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NHS SBS launches procurement framework for AI in treating strokes


Mark Say Managing Editor

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NHS Shared Business Services (NHS SBS) has formally launched its new procurement framework for artificial intelligence software to support decision making in treating strokes.

Named The Provision of AI Software in Neuroscience for Stroke Decision Making Support, it is said to be the only one of its kind in the UK specifically for the analysis of images for the detection of ischaemic or haemorrhagic strokes.

It has been developed with contributions from NHS England and Improvement (NHSEI), clinical leads from the 20 integrated stroke delivery networks across England, the Academic Health Science Network, NHSX and the Care Quality Commission.

It has previously been reported that the five companies on the four-year agreement are AI Doc, Behold AI, Brainomix, Ischemaview and Viz AI.

Driving progress

Darrien Bold, national digital and AI lead for stroke at NHSEI, said: “We are already seeing the impact AI decision support software is having on stroke pathways across the country, and the introduction of this framework will drive forward further progress in delivering best practice care where rapid assessment and treatment are of the essence.

“Over the past 18 months, the heath and care system has been compelled to look to new technologies to continue providing frontline care, and the stroke community has embraced new ways of working in times of unprecedented pressure. This framework agreement will be of great benefit as we implement the NOSIP, driving better outcomes, better patient experience and better patient safety, using new technology quickly, safely and innovatively.”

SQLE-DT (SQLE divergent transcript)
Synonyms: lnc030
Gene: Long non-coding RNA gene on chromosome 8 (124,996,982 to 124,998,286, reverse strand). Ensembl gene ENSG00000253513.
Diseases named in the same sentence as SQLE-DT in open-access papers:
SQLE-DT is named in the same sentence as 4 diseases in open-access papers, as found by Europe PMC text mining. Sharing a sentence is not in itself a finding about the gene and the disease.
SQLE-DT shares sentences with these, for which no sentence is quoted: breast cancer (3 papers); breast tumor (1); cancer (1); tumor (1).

NHS SBS said the use of AI can reduce the decision making time for both thrombolysis and thrombectomy, increasing the numbers of patients eligible for both interventions and improving the likely benefit of treatment. It can provide interpretation of imaging within seconds, as opposed to up to 30 minutes when a manual review of the images is undertaken remotely by a reporting doctor.

The use of AI software is also an integral part of the National Optimal Stroke Imaging Pathway (NOSIP). Designed to guide the efficient use of radiology resources and reduce duplication, the NOSIP puts a patient’s rapid need of appropriate brain and vessel imaging acquisition and interpretation front and centre of the initial assessment when a stroke is suspected.

AI features prominently for use as decision support, rather than as a substitute for expert radiological interpretation.


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